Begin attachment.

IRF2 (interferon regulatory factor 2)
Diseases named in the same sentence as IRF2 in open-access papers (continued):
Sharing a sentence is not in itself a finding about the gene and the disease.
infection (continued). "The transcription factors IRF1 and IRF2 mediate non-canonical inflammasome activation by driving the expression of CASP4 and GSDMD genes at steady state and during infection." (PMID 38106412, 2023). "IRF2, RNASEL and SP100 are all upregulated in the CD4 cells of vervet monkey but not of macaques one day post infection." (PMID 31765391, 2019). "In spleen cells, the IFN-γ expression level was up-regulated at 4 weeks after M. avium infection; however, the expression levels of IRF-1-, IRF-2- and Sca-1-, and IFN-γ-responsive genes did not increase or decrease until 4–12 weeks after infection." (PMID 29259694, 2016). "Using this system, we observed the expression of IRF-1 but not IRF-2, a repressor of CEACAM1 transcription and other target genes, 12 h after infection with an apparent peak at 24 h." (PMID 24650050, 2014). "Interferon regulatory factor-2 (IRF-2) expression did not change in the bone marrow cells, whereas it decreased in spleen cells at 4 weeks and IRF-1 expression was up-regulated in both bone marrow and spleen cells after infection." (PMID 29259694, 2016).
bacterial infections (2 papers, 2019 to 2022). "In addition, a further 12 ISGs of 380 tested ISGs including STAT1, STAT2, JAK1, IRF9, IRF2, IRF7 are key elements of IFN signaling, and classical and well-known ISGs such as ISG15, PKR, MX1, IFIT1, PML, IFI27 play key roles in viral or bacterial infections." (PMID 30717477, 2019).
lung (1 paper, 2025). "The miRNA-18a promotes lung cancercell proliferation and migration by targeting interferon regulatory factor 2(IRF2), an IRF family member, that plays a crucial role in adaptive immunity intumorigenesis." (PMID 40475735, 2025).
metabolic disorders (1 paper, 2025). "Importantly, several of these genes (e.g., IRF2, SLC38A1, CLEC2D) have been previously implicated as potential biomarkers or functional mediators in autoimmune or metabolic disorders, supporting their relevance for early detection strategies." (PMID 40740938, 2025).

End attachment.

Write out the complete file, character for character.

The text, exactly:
IRF2 (interferon regulatory factor 2)
Diseases named in the same sentence as IRF2 in open-access papers (continued):
Sharing a sentence is not in itself a finding about the gene and the disease.
infection (continued). "The transcription factors IRF1 and IRF2 mediate non-canonical inflammasome activation by driving the expression of CASP4 and GSDMD genes at steady state and during infection." (PMID 38106412, 2023). "IRF2, RNASEL and SP100 are all upregulated in the CD4 cells of vervet monkey but not of macaques one day post infection." (PMID 31765391, 2019). "In spleen cells, the IFN-γ expression level was up-regulated at 4 weeks after M. avium infection; however, the expression levels of IRF-1-, IRF-2- and Sca-1-, and IFN-γ-responsive genes did not increase or decrease until 4–12 weeks after infection." (PMID 29259694, 2016). "Using this system, we observed the expression of IRF-1 but not IRF-2, a repressor of CEACAM1 transcription and other target genes, 12 h after infection with an apparent peak at 24 h." (PMID 24650050, 2014). "Interferon regulatory factor-2 (IRF-2) expression did not change in the bone marrow cells, whereas it decreased in spleen cells at 4 weeks and IRF-1 expression was up-regulated in both bone marrow and spleen cells after infection." (PMID 29259694, 2016).
bacterial infections (2 papers, 2019 to 2022). "In addition, a further 12 ISGs of 380 tested ISGs including STAT1, STAT2, JAK1, IRF9, IRF2, IRF7 are key elements of IFN signaling, and classical and well-known ISGs such as ISG15, PKR, MX1, IFIT1, PML, IFI27 play key roles in viral or bacterial infections." (PMID 30717477, 2019).
lung (1 paper, 2025). "The miRNA-18a promotes lung cancercell proliferation and migration by targeting interferon regulatory factor 2(IRF2), an IRF family member, that plays a crucial role in adaptive immunity intumorigenesis." (PMID 40475735, 2025).
metabolic disorders (1 paper, 2025). "Importantly, several of these genes (e.g., IRF2, SLC38A1, CLEC2D) have been previously implicated as potential biomarkers or functional mediators in autoimmune or metabolic disorders, supporting their relevance for early detection strategies." (PMID 40740938, 2025).